The marine ecosystem was completely destroyed by hotels and tourism.
The thriving tourist trade was a lifeline to the national economy, providing a key source of foreign currency income to support the balance of payments and allowing the Hosni Mubarak government to time its implementation of the harsh economic reforms that came alongside the 1987 IMF program. And though a series of attacks by extremist groups in the Nile Valley meant that tourism revenues fluctuated, there was an ongoing stream of customers in Sinai providing foreign currency that allowed the government to continue resisting that persistent external pressure for domestic fiscal change.
Yet the rapid development of Sharm el-Sheikh over this period was not so fast to bring about the kind of major ecological damage that was incurred during the development of Hurghada, a resort town further south along Egypt’s Red Sea coast.
“The Egyptian Environmental Affairs Agency at the time managed to protect Sharm el-Sheikh from Hurghada’s fate — the marine ecology of which was completely destroyed by hotels and tourism,” says Amin, the former environmental researcher.
Some protection was secured for the area, as Sharm el-Sheikh and the Straits of Tiran were added to the Ras Mohamed nature reserve by the EEAA under Salah Hafez’s tenure as its head, allowing the agency to impose strict and costly regulations on developers, as Hafez tells Mada Masr. “Investors could either comply with our conditions or decide it was too expensive and invest elsewhere. Boats breaking the rules were banned from entering the protectorate for a month and EEAA inspectors were constantly making rounds to ensure there were no violations.”
Construction permits stipulated a minimum distance from the shoreline for planned construction and a maximum height of two storeys. Resorts set out to build their own desalination plants, and generators were powered by diesel or solar panels, several researchers at the Environment Ministry tell Mada Masr.
Some think that it was the presidential interest in the city that delayed major environmental decline over the 1990s. Mubarak regularly frequented Sharm for retreats or international summits, earning it the epithet of “the president’s city.”
“Mubarak’s constant presence in Sharm el-Sheikh and his attentiveness toward it minimized the extent of ecological damage brought on by the tourism industry to the city,” says Amin.
A tourist resort in Sharm El Sheikh
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But by 2004, the thriving tourist trade along the east coast of South Sinai brought the area to the attention of extremists. Attacks began with the bombing of the Hilton Taba in 2004, followed by a series of bombings in Sharm that took the lives of 88 people, and another that killed 23 in Dahab in 2006.
The tourism industry continued to grow, though at a slower pace, until the global economic recession hit in 2008. Europeans, the key market of customers for South Sinai, saw a dip in their disposable income, and hotels reached for a lower-income customer base, offering all-inclusive package deals and resort tourism, often to tourist markets in Ukraine and Russia.
Instead of seeking out experienced divers who were willing to pay high amounts to access the coral reefs and marine life, the threshold was lowered: snorkeling allowed tourists to observe coral reefs from the surface of the water; speedboats offered a cheap thrill; and novices were catered to with alternative forms of diving, dubbed “Lipton diving” by researchers at the Environment Ministry. While diving represented 80% of maritime leisure activities in 2008, just two years later, snorkeling and watersports came to make up 60% of the activity.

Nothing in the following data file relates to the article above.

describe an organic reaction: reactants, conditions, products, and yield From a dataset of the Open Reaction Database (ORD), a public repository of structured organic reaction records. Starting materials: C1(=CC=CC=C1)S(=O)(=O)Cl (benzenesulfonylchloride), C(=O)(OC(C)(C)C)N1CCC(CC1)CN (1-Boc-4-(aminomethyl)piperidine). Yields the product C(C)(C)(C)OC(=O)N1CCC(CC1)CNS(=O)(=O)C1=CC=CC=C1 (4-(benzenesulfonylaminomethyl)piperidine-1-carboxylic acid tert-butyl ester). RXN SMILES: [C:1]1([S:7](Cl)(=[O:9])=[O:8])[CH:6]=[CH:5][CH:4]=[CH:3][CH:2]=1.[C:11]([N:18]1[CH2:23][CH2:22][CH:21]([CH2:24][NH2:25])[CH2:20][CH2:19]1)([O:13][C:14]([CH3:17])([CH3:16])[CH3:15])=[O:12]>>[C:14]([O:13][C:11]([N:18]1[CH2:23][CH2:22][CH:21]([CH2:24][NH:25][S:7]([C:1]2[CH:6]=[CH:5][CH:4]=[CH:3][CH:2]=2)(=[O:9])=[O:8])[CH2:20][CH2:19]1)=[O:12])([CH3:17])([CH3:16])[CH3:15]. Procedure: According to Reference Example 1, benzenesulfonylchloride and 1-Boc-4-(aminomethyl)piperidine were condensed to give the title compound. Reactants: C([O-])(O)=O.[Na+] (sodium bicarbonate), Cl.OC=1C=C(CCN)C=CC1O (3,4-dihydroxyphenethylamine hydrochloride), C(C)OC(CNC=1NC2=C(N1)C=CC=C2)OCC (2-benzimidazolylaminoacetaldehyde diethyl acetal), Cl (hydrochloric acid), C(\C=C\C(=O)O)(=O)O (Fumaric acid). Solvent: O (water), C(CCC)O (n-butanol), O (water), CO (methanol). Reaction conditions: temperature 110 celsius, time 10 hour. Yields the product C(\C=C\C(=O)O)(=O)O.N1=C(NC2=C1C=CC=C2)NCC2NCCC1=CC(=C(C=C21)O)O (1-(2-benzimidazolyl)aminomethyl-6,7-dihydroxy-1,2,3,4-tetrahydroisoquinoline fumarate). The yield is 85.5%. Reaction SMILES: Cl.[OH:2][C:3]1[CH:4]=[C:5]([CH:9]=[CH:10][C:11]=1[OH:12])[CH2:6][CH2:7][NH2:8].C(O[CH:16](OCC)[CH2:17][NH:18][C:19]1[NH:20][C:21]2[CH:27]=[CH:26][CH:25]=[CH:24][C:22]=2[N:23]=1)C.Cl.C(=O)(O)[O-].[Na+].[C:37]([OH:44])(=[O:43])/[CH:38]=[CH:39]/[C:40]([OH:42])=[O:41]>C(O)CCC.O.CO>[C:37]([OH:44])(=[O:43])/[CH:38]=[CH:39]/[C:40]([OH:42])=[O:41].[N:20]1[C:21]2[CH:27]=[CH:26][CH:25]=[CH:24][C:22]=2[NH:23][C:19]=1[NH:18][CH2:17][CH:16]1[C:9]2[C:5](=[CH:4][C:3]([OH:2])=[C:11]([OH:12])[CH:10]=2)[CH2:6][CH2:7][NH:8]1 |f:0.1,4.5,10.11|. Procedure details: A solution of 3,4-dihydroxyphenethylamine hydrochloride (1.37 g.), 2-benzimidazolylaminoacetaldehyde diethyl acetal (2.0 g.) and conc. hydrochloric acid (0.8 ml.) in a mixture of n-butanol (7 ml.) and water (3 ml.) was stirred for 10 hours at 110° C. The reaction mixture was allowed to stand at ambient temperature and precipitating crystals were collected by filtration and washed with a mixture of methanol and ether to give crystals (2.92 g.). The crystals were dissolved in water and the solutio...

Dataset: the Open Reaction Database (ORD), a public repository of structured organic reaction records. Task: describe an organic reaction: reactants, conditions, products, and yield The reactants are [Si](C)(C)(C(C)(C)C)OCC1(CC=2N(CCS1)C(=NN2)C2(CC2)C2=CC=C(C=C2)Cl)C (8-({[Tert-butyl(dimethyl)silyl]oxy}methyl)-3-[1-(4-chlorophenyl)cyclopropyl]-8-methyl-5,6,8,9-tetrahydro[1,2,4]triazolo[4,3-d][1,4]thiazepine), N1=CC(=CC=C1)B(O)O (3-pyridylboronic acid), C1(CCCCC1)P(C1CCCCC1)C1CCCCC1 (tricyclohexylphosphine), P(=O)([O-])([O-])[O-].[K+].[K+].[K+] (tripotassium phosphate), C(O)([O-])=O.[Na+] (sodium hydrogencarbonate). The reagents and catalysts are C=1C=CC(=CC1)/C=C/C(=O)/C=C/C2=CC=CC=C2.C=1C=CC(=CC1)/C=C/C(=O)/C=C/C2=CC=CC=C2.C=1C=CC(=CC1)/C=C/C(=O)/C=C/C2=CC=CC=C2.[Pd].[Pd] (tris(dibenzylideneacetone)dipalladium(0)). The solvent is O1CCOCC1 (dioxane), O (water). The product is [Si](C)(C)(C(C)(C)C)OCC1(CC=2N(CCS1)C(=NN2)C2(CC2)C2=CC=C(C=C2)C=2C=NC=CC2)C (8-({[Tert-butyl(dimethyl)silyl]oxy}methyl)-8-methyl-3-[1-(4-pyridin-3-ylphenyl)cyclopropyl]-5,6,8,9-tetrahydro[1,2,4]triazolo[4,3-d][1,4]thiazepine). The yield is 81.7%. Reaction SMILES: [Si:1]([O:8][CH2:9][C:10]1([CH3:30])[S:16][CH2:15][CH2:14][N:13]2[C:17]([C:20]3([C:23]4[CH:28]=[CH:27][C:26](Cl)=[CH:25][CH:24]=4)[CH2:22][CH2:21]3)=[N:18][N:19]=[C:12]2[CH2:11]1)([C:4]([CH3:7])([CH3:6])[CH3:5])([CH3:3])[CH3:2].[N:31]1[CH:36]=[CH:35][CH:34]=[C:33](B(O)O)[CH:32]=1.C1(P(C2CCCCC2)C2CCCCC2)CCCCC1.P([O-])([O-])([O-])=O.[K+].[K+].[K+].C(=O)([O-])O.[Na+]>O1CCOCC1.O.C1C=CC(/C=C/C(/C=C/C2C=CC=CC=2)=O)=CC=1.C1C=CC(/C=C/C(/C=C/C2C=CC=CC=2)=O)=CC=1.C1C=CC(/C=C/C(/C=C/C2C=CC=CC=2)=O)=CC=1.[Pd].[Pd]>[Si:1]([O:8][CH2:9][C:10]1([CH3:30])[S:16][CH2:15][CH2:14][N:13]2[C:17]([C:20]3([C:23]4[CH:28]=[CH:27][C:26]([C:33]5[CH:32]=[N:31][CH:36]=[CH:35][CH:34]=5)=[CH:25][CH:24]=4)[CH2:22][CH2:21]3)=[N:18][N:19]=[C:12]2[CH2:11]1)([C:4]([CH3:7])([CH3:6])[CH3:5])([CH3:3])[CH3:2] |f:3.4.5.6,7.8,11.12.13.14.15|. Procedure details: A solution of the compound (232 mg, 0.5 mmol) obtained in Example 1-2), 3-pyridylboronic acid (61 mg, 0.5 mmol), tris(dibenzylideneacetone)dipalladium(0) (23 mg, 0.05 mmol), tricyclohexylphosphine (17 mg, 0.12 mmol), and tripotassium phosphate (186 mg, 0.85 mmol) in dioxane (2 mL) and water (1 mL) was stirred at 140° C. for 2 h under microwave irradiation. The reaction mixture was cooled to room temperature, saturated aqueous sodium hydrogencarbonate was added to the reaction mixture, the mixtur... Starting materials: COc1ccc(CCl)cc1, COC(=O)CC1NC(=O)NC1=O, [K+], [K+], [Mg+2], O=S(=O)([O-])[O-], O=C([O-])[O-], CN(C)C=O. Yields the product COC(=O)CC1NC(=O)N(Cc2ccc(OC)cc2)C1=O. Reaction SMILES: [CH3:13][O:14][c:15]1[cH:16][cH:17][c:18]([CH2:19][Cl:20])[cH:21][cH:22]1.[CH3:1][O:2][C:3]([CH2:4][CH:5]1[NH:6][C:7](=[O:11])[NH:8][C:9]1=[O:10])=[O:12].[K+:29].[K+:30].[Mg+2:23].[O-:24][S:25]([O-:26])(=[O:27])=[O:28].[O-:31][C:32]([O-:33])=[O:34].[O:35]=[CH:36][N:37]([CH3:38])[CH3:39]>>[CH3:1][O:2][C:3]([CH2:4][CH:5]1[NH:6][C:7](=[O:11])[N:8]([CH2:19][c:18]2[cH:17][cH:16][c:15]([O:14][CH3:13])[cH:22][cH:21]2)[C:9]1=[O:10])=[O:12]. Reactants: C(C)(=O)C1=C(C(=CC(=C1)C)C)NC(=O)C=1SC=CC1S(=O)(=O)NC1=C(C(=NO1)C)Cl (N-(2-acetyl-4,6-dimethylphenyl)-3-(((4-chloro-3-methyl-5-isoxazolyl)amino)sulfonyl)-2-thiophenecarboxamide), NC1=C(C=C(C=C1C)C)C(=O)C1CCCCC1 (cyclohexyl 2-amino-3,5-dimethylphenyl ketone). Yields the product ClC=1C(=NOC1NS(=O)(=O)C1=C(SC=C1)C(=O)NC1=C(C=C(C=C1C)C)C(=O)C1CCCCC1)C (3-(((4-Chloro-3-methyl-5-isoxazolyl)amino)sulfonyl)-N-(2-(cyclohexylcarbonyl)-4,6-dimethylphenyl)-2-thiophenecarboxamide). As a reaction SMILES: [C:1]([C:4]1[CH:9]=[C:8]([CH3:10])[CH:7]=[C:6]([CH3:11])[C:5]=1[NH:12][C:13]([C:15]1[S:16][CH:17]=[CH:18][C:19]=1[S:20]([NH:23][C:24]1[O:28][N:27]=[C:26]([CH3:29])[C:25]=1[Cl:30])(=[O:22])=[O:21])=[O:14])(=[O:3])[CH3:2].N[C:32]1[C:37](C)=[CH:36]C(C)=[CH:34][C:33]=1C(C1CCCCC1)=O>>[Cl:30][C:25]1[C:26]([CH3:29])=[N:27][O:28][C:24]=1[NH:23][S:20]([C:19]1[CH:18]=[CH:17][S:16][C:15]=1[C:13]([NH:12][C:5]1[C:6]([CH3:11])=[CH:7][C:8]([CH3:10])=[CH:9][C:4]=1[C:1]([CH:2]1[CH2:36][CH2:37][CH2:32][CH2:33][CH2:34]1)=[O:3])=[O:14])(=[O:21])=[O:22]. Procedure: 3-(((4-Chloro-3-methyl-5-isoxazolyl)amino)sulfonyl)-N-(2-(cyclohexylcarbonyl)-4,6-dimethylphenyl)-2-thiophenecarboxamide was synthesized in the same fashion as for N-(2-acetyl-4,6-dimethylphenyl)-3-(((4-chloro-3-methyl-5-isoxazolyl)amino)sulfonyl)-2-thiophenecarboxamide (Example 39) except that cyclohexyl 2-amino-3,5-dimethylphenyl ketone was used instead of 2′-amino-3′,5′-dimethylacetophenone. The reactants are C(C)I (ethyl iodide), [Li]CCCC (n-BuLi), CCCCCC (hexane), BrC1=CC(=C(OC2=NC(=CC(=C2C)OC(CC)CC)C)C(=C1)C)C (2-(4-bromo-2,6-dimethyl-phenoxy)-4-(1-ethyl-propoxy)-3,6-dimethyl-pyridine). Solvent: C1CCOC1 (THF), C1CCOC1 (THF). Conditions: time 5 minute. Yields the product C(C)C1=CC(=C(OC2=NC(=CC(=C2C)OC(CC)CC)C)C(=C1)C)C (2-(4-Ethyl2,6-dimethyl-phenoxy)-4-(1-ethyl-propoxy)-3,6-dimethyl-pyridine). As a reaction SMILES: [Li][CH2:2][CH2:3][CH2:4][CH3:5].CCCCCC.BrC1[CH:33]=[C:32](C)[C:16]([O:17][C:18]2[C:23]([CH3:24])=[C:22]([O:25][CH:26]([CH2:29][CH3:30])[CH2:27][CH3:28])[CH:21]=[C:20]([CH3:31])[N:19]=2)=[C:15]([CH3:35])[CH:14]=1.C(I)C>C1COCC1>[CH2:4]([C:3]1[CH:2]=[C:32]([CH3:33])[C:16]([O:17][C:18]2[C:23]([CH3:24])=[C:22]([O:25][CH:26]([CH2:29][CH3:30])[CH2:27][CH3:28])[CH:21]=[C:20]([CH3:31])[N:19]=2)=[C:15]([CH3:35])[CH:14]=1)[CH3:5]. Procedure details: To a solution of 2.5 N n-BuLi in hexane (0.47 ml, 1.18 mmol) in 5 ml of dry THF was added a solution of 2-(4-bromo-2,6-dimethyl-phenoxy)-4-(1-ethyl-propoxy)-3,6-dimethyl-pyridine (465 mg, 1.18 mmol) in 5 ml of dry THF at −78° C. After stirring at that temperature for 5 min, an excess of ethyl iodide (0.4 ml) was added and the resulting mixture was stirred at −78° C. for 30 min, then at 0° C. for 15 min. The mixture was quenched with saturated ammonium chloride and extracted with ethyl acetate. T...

With less income, says Hafez, hotels were less able to maintain conservation standards: “try telling an official in a tourism-dominated city that the environment is being destroyed, they’d respond, ‘are the fish and gazelles really the only problem you can think of?’”
The imperative to generate foreign currency for the national budget meant that the race to the bottom was far from over.
Revolution in 2011 and a coup in 2013, destabilizing the economic status quo elsewhere in Egypt, did little to impact tourist inflows to South Sinai. But in October 2015, a Russian flight took off from Sharm el-Sheikh International Airport, only to drop from the sky over the peninsula in what the Islamic State later claimed was an attack that killed all 224 of the passengers.
Russia imposed a ban on flights to Egypt that would last six years, while other countries requested that their citizens evacuate Sharm el-Sheikh. As many as 38,000 visitors were departing per day, and hotel occupancy rates dropped by 90%. Some hotels were left with just 6% occupancy, leading to waves of staff layoffs or closure. In just a few months, 900,000 people employed directly or indirectly by the tourism industry in the city lost their jobs, according to a report by the Hotel and Tourism Management Institute Switzerland.
Grappling to keep the cash coming in, hotels across the city cut prices, trips were organized by the Youth and Sports Ministry, and EgyptAir offered short-lived discounts to encourage Egyptians to visit the city. The initiative was soon canceled as it became clear that an unregulated influx of tourists was causing harm to seashores and marine life.
Once again, it was time to rebrand. Posters featuring a smiling President Abdel Fattah al-Sisi and the words “City of Peace” written in Arabic, English and Russian were plastered around the city, Sharm el-Sheikh residents say.
To live up to its promise to “protect tourists and residents,” as South Sinai Governor Khaled Fouda put it, the government revived an idea to wall the city off. The initiative had been floated under the Mubarak administration in 2005 and 2009, but strong contestation saw works suspended indefinitely, until the project was once again set in motion in 2019.
The wall’s construction reinforced the Bedouins’ alienation from the city in bricks and mortar, separating the space enclosed for tourists from the Bedouin-populated Ruwaisat area, with security checkpoints policing the roadways leading to the city.